Check it out here!
Our next-door-neighbors recently left for a two-week vacation and asked us to take care of their 19-year-old cat Spike. Nineteen years for a cat is apparently somewhere between 78-86 years in human terms, and Spike was definitely beginning to show his age. They said he would just need some fresh food and please scoop his litter box every couple of days.
I started to worry about him the first time I went over to check on him. There was nothing to scoop and the food looked untouched. My hubby said sometimes pets get a little depressed when their owners go away and not to worry that he’d eat when he got hungry enough. Well, I went back last night and knew in my heart this wasn’t just depression. I called them to let them know I was worried and suggest a trip to the vet. We decided to wait and decide this morning. Well, my suspicion was correct and when I returned to their house in the morning, Spike had passed away.
As I go into dealing-with-a-minor-crisis mode, I stop for a moment to tweet about what was happening. Some people probably think that it’s weird to twitter at times like that, but posting updates about what I’m doing on the microblogging platform has just become ingrained into my life. I guess I share The Zen Hippie‘s hope that someone, somewhere finds something I say interesting.
Well, in the case of this tweet, several people found time to extend their sympathy, which was very comforting as the whole situation brought back memories of my own cat’s passing several years ago. You can see what I’m talking about here:
No Dave, Twitter is not strictly populated by “those who don’t spend enough time with others.” And, while Patton Oswalt may say Twitter proves that bloggers are the root of all evil, I’m here to say it’s populated by genuinely good people. I’m grateful that it has brought many of them my way. I’m also very flattered to have recently been named one of “10 Austinites with consistent, interesting posts whom you might want to follow when you begin on Twitter.” It’s amazing company in which to be.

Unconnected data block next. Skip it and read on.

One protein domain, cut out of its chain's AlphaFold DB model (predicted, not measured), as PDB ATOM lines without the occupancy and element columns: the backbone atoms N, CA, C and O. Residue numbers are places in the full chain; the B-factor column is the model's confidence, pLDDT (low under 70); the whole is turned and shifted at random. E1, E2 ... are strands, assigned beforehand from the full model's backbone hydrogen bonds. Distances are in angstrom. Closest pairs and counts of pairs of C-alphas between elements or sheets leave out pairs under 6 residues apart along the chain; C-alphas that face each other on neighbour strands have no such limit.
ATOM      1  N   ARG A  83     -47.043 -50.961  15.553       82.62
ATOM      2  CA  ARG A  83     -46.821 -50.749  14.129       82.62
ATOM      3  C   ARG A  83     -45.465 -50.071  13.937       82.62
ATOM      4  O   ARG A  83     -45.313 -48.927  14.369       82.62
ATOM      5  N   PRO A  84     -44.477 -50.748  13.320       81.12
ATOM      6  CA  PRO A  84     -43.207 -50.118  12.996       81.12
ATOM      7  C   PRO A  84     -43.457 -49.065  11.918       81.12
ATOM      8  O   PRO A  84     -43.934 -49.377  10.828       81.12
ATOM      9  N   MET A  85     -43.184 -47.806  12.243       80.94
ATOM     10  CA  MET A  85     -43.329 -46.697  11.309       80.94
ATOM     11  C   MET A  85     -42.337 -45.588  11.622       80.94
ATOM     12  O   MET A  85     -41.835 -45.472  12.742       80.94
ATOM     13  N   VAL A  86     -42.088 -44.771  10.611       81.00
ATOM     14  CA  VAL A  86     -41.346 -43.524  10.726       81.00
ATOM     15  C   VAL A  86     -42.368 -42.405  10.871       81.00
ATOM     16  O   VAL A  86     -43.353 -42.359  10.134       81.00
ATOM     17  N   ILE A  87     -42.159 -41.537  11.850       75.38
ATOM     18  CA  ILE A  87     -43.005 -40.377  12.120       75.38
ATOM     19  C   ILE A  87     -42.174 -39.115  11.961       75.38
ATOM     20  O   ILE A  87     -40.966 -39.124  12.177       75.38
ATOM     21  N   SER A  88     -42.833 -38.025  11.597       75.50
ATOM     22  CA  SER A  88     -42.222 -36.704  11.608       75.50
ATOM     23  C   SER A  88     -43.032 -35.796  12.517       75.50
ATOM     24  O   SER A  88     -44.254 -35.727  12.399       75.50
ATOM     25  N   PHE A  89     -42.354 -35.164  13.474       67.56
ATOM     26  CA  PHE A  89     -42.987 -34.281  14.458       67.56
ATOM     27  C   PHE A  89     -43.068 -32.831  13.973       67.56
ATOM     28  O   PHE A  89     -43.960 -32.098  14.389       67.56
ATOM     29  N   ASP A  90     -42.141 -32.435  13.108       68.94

Still not on Twitter or want to encourage someone else to join? Mashable’s “Seven Ways to Get Your Mom on Twitter” has some good info, including a helpful list of Twitter lingo.
Is it just me, or is anyone else out there getting tired of all the broadcast and radio commercials where cable companies tell us how horrible satellite service is and satellite companies tell us how horrible cable service can be?
Way back in 2003, the New York Times said it was getting bad and in my opinion it’s only gotten worse now that they can offer phone service, too. Often it seems like each is saying the same thing about the other – they’re more expensive, they don’t offer as many channels, they’re not as reliable, they’re service stinks. Apparently this is not just a U.S. thing, either. A lot of the ones I see and hear seem to be low-budget locally produced pieces, but now DirectTV is bringing in big names (and tiny bikinis). Enough already!
It seems like no matter which we choose, we’re made to feel like an idiot for picking the one we did. Get a handful of people together to discuss the topic and they’ll be as polarized as if you were talking about the presidential election. I did find one nice side-by-side comparison online that might be helpful to folks debating a change.
Me, I just keep avoiding dealing with it every time my hubby brings it up; and, come here to vent my frustration. I mean, can’t they distinguish themselves from each other without spending so much airspace putting the competition down?